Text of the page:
Here, at the saltlicks, more than 3000-4000 forest elephants migrate and go
to lick some salts and have a nice bath. On good days you can see more than
120 elephants at the same time from the man made plateau overlooking the
field. We sat there for two hours watching the big animals: 45 elephants, 20
buffalos, one warthog and three antelopes. Nice!

Some information about the park can be found here:

*Day 122:*
Monday February 5. 2007
Gorilla safari
Our guide, Anicet, showed up at agreed time and off we went to se the
western lowland gorilla, or so we thought. Here as every were else in Africa
bureaucracy and formalities must be done, and so we had to go and se
Anicet's supervisor to tell him we were going to see the Gorillas That done
we headed out into the thickest bush, a two and a half hour drive on bad
tracks into the surveyor camp and then an hours walk with a Bayaka (pygmy)
tracker to find where the gorillas were located. At the surveyor camp they
were surprised to see us as no one had told them we were coming?! However
this was easily solved, fortunately for us, and we were set up with a small
pygmy tracker to take us to the gorillas. Finding the gorillas was easy, at
least for our tracker. We lost all bearings after about 100 meters. At the
spot where the gorillas were a team of surveyors/scientist sat and made
notes, as we approach two of them had to leave as park policy was maximum 5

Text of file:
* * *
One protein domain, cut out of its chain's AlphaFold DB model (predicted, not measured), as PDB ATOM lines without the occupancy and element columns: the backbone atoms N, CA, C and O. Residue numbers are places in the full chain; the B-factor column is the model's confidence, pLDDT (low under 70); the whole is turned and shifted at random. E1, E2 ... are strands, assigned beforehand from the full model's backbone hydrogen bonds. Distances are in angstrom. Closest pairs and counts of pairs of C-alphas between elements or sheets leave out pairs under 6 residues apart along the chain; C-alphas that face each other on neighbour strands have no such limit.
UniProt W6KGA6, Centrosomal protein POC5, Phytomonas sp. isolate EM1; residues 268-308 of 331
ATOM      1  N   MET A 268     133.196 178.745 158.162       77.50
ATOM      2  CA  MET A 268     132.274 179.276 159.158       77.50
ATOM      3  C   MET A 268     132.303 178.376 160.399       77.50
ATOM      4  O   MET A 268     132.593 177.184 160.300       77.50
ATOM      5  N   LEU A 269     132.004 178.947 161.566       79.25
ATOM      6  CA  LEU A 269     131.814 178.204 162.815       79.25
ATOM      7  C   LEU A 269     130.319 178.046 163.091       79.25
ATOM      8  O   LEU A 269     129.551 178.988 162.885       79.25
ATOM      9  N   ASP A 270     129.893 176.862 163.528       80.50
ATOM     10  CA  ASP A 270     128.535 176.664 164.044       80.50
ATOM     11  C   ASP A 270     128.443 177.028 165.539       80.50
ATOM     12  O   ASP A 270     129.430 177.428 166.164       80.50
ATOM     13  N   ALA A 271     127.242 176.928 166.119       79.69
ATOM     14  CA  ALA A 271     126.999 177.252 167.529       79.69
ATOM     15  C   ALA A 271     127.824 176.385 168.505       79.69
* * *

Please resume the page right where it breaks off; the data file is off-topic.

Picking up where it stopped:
people with the gorillas at a time. Sneaking in on the gorillas was exciting
as we could hear them around us but not seeing anything except from green
bush. Finally we sat down and got a peek at some black dark fur. ?!?! Was
that it? Fortunately the gorillas after an hour or so started to move around
a little and at one point we had 4-5 of them moving around us, some as close
as 5 meters. However the forest was so dense it was difficult to get a clear
view even at that short distance. This is what makes spotting western
lowland gorillas so difficult in comparison to the mountain gorillas.

*Day 123:*
Tuesday February 6. 2007
Net hunting with Bayakas (pygmies)

Today we went hunting with the Bayaka people. They actually hunt in the
forest with nets!?? It's kind of like fishing, setting up nets in a half
circle in the dense forest and then trying to scare off the different
antelopes into the net

The Bayakas has been hunting with nets as long as any one can remember, and
supposedly it is effective. The most usual catch are a small antelope called
blue duiker, one antelope may feed 4 adults at the most we think and the
hunting is hard work taking the nets up and down all the time

We stayed out with them for several hours but unfortunately got nothing. Two
blue duiker's and a larger antelope escaped from the trap, we off course saw
none of them as the forest is so thick and dense that your line of sight is
at the most 10 meters the experience however was great and when the Bayakas
went tired of hunting, bad luck were following them, they started gathering
leaves, nuts and other stuff from the forest which they use as food,
medicine and so on. All in all a great day!! For dinner we are off course
having grilled blue diker, unfortunately not our own catch; but what the

* *

*Day 124:*
Wednesday February 7. 2007
Bayanga - Bush camp outside Yaound, Cameroon
Leaving Bayanga we made god progress and eventually decided to try and go
for Yaound without stop... 19 hours later we stopped exhausted and tired
without having reached Yaound. However we got through all border
formalities without any trouble as they didn't discover that we didn't have
a multiple entry visa for Cameroon